Bryan Mulvihill's 'Calligraffiti' pay homage to the 'cut-up' and 'permutation' processes passed on by Brion Gysin, who, along with William Burroughs, explored these techniques as a method to free the word, into an open state of visual association. With Brion's encouragement, bryan applied permutations to Zen Koan, expressions of enlightened states of mind. Offering an open-ended visual system, rather than a specific idea or reference point, it is intended to inspire creative participation of the viewer. These 'Calligraffiti' employ numerous languages and writing systems. Through a process of repetitive patterning, they stimulate the visual cortex, while at the same time remaining free of specific naming. The goals of permutation and Zen art are similar: to free the mind from preconceived ideas into a state of open awareness. Calligraffiti may look abstract but is in fact loaded with meaning and context.

Chick Rice. Artist, photographer, educator.
Born in Macau, raised and educated in Canada.
University of British Columbia, Bachelor of Fine Arts, Asian Studies minor. Emily Carr College of Art + Design photography graduate. Banff School of Fine Arts Photography Master Class and National Film Board Film Studio D Directors’ Workshop.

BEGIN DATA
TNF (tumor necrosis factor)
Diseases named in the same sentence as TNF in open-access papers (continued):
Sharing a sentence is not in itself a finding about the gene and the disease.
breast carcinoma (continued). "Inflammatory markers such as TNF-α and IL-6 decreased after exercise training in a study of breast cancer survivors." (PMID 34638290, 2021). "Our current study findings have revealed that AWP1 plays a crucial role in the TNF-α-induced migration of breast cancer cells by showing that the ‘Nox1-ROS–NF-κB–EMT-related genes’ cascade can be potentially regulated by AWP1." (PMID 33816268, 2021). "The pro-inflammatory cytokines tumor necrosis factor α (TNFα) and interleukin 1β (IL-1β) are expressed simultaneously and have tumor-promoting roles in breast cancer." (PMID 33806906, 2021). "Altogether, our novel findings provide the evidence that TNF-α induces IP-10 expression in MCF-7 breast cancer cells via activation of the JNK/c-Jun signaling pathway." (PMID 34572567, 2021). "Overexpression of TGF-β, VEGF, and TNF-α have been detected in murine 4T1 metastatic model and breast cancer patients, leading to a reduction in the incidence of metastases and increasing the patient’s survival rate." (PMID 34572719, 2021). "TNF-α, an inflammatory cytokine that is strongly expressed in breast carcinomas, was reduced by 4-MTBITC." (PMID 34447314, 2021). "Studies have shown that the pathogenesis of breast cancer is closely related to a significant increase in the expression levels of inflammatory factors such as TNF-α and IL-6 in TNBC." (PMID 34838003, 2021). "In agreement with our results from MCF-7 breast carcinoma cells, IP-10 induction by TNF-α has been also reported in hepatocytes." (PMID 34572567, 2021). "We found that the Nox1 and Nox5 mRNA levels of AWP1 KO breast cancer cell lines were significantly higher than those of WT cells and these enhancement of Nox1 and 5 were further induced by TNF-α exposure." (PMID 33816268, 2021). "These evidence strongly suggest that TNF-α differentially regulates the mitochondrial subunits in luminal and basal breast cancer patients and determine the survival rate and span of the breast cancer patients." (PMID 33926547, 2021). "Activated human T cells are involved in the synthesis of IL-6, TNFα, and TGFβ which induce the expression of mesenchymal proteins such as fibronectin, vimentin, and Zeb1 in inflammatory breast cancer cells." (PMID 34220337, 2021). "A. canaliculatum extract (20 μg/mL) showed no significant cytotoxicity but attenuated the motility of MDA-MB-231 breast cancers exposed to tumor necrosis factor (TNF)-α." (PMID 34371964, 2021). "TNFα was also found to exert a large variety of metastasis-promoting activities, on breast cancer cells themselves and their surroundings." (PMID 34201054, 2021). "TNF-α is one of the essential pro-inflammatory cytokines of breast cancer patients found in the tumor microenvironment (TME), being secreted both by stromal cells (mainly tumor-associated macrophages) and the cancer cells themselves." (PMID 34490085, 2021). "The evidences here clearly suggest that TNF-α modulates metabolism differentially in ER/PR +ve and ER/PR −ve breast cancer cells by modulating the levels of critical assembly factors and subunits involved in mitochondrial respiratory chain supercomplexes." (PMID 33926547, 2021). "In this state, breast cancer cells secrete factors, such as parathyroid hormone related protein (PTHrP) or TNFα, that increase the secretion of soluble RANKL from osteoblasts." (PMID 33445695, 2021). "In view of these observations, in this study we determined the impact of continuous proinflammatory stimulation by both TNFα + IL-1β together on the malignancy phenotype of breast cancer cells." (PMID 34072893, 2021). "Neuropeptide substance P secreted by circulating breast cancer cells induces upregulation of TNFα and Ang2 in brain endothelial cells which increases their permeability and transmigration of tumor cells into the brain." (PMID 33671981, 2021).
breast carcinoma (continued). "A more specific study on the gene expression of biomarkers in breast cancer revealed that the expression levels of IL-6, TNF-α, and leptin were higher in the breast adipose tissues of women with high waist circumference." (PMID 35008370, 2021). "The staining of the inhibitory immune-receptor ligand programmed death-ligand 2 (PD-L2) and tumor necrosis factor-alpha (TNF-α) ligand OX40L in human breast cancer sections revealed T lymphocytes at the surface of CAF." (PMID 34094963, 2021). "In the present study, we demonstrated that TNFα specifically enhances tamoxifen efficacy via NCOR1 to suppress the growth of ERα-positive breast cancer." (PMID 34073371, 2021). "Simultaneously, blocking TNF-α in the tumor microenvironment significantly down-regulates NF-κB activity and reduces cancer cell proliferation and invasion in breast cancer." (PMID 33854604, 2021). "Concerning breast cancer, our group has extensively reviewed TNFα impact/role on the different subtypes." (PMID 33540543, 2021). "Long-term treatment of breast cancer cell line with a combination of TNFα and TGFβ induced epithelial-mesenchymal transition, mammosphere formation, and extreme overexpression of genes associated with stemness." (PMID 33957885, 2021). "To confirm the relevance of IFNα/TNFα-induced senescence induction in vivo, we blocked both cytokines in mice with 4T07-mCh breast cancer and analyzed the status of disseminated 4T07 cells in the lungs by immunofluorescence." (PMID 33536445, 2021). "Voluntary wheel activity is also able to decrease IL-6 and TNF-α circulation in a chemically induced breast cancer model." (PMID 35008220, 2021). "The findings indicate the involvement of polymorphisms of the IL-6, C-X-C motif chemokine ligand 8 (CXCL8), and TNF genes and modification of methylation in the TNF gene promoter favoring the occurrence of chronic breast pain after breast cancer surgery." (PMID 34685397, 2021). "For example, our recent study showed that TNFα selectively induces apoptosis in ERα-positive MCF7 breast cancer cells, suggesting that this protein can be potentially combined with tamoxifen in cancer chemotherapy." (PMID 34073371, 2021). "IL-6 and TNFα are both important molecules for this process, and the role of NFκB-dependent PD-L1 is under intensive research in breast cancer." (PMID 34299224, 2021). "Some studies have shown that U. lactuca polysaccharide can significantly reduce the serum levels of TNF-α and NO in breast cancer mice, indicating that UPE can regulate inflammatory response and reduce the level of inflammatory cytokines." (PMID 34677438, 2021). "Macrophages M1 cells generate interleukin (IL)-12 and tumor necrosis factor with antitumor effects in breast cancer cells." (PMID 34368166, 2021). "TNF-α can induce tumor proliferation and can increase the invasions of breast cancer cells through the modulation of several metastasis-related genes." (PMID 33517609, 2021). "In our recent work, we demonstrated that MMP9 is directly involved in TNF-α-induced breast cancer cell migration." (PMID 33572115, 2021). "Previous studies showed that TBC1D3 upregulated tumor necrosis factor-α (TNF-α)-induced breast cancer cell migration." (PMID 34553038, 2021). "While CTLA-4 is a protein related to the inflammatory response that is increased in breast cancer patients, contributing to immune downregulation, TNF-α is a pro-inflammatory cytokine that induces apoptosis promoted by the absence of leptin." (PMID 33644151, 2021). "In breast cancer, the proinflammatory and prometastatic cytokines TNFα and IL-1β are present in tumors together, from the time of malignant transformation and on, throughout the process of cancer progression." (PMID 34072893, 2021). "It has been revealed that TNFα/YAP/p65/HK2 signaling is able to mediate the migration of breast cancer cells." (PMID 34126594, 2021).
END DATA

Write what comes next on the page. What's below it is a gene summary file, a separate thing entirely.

Taught a quarter century at Emily Carr University of Art + Design
Exhibited in North America and Europe, published worldwide.

Don Wong is a Master Chinese Calligrapher from Anxi, Fujian province of China. Born in a tea family that has been growing and making tea for many generations, Don has dedicated his life to practicing the art of tea and the art of calligraphy. Tea and the life of tea man are the main subjects of his calligraphy.

For over seven decades, his life is dedicated to creating unique calligraphy styles in Li (official), Cao (grass/cursive), Xing (running) and Kai (regular) Scripts. Don's cursive script is fluid with well controlled brush strength, a harmony of boldness and softness, full of drama and spirit. His work has been widely exhibited in Taiwan, China, Singapore, Malaysia, and collected all over the world.

Lam Wong is a visual artist, designer and curator based in Vancouver BC. His interest is primarily rooted in regional West Coast art history, with an emphasis on the development of painting and its avant-garde narrative. Lam’s creative approach is often concerning with bending Eastern philosophies and challenging the notion of painting. An immigrant from Hong Kong during the 1980s, Lam studied design, art history and painting, both in Alberta and British Columbia. He is currently practicing painting and tea related artwork as his main media. Lam sees art making as an on-going spiritual practice. His main subjects are the perception of reality, the meaning of art, and the relationships between time, memory and space. Lam lives and works in Vancouver, Canada since 1998.